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[ Recorded presentation ] Recorded presentation

Development of intervention tools addressing environmental factors to improve diet and physical activity

Stephanie Jilcott1, Alice Ammerman, DrPH, RD1, Barbara A. Laraia, PhD, MPH, RD2, Carmen Samuel-Hodge, PhD, MS, RD1, Thomas Keyserling, MD, MPH3, Darren DeWalt, MD3, Beverly Garcia, MPH4, Sara Lindsley, RN5, and Kathryn Bramble, MS5. (1) Department of Nutrition, University of North Carolina at Chapel Hill, 1700 Airport Road CB#8140, Chapel Hill, NC 27599-8140, (919) 966-7075, jilcott@email.unc.edu, (2) Department of Nutrition, The University of North Carolina at Chapel Hill, Carolina Population Center, CB #8120, Chapel Hill, NC 27599-8120, (3) School of Medicine, University of North Carolina at Chapel Hill, 1700 Airport Road CB#8140, Chapel Hill, NC 27599, (4) Center for Health Promotion and Disease Prevention, The University of North Carolina at Chapel Hill, 1700 Airport Road CB#8140, Chapel Hill, NC 27599, (5) New Hanover Community Health Center, the WISEWOMAN Project, 925 N Fourth Street, Wilmington, NC 28401-3450

Background: The environment indirectly affects health by its influence on health behaviors, by making healthy behaviors easier or harder. Few interventions have developed intervention approaches to help individuals address both positive and negative environmental factors. Objective: Collect data to develop and refine intervention tools (used in the context of individual clinic-based counseling sessions) to help midlife, underserved women enrolled in a CVD risk-reduction program (the WISEWOMAN Project) take advantage of neighborhood assets (parks, produce stands) and overcome barriers (fast food, crime). Method: We recruited 30 women from various community venues in Southeastern North Carolina for in-depth interviews, which were taped, transcribed, read and analyzed for their content regarding community assets and barriers, motivation to advocate for helpful changes in the community, and tips for overcoming neighborhood barriers. Results: Interview respondents reported that produce stands usually had healthier and fresher produce, but that such places were not easily accessible. Increased fast food access, lack of affordable all-women’s gyms, and crime were mentioned as barriers to healthy behaviors in the community. Differences in environmental assets and barriers between urban and rural areas were described. Most women supported the notion of advocacy for neighborhood changes, but mentioned barriers to advocacy, such as finding leadership and rallying community members. Using these data, the intervention tools were finalized for use in the WISEWOMAN Project. Conclusion: By identifying and addressing salient assets and barriers, the intervention tools should facilitate WISEWOMAN participants’ ability to access neighborhood assets and circumvent neighborhood barriers to healthy nutrition and PA.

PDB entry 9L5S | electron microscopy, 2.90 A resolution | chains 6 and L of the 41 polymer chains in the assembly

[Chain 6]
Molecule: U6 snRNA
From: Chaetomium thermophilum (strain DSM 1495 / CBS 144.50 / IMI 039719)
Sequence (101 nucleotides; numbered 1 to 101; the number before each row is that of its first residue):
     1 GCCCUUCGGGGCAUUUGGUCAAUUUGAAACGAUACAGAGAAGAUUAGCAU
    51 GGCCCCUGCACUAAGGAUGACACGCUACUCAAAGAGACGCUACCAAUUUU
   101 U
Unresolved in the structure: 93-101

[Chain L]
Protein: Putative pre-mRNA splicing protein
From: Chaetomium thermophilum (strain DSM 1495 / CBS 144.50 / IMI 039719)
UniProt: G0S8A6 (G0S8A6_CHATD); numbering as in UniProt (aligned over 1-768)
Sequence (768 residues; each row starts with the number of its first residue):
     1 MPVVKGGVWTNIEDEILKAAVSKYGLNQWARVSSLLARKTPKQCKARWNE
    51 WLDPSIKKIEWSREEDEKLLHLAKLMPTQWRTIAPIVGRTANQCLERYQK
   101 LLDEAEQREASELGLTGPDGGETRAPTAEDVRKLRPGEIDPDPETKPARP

Learning Objectives:

Keywords: Nutrition, Physical Activity

Presenting author's disclosure statement:
I have a significant financial interest/arrangement or affiliation with any organization/institution whose products or services are being discussed in this session.
Relationship: The WISEWOMAN Project was funded through a grant to the Center for Health Promotion and Disease Prevention (one of the 28 national prevention research centers) from CDC.

[ Recorded presentation ] Recorded presentation

Environmental Strategies to Address the Obesity Crisis

The 132nd Annual Meeting (November 6-10, 2004) of APHA